Prime Minister Narendra Modi started his 3-nations tour of China, Mongolia and South Korea this Thursday. It all started with a visit to Xian, the native of Chinese President Xi Jinping. A delegation level talk was organised to discuss on various important issues.
According to a senior spokesperson, both nations had a long detailed talk on issues like border issues, peace and tranquility, connectivity, terrorism, trade imbalance and several other issues which have been talked about from several decades between the Asian powerhouse neighbors. One such important issue was the water sharing issue and the concerns of Indian states on the planned dam construction on river Tsangpo in Tibet, China. This issue has been brought out many a times at this level confirming the alarming situation of India’s North-east states due to the Chinese plans.
China is world’s most prolific builder of hydro-power dams and its neighbors downstream, fear of Beijing’s tight hold on the rivers flowing through their areas. China has mapped out three dam projects on the river Yarlung Tsangpo in Tibet which remains a major concern for India.
Activists and experts in hydro-logical relations point out the possibility of disputes over energy sources which may also lead to water sharing problems between the two Asian giants. The Tibetan river enters India through the state of Arunachal Pradesh as Brahmaputra and crosses Assam on its way to Bangladesh. It holds an economical and historical importance in these regions and it generates huge revenue for these states and the people living there.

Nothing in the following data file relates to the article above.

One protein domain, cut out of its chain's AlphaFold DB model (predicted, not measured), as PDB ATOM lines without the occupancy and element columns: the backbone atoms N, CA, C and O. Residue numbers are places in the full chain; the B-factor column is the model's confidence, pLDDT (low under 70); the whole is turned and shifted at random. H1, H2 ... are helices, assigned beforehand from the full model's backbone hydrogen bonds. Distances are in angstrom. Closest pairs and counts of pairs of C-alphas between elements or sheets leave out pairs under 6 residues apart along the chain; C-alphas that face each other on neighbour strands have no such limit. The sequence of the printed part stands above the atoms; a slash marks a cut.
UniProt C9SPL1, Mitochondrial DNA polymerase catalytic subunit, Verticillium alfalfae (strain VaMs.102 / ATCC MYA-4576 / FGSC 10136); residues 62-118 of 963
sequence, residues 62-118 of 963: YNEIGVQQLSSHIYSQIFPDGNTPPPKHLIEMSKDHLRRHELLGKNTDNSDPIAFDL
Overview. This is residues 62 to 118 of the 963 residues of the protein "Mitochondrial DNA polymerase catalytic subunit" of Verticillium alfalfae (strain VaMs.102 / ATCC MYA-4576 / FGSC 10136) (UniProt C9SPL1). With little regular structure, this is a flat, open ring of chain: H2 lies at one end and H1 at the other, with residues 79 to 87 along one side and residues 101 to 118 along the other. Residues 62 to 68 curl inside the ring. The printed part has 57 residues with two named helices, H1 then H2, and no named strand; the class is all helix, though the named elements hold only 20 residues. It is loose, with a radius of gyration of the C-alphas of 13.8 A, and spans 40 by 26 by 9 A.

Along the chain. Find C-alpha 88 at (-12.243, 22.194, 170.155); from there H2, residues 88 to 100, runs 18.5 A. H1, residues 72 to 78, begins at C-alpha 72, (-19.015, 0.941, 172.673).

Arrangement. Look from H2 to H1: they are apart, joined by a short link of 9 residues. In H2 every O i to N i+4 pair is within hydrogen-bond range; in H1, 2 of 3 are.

China is in race with its neighbors to grab the Himalayan water content and harness its needs through several other projects. This idea may also lead to a negative impact on people’s livelihood and native habitat in North-eastern states of India as well as parts of Bangladesh. Environmentalists also refer to disasters such as heavy flooding of regions and vulnerability to earthquakes as a result of dam construction in those areas. Also one of the Chinese projects includes taping water from its southern plateau rivers to its drier northern parts. This will in turn disrupt the groundwater flow in downstream regions of India and also might lead to a condition of severe drought.
There has been an appeal from Indian government which includes Assam’s Chief Minister Tarun Gogoi’s recent message to Prime Minister to raise out the issue to their Chinese counterparts to make sure that their ambitious plans shouldn’t affect India’s ecological balance in North-eastern states.
Apart from governmental agencies, activists from both sides have been informing about the impacts of such projects on people’s life and their future in areas near these rivers. India, Bangladesh along with some other South-east Asian nations has brought out the issue at meetings such as SAARC and ASEAN depicting the growing strong hold of China on their rivers and its impact on their people.
There has been a positive start from all spheres and hopefully the Asian giants pave out a new way for a bright future for their people keeping in mind the ecological balance of the regions.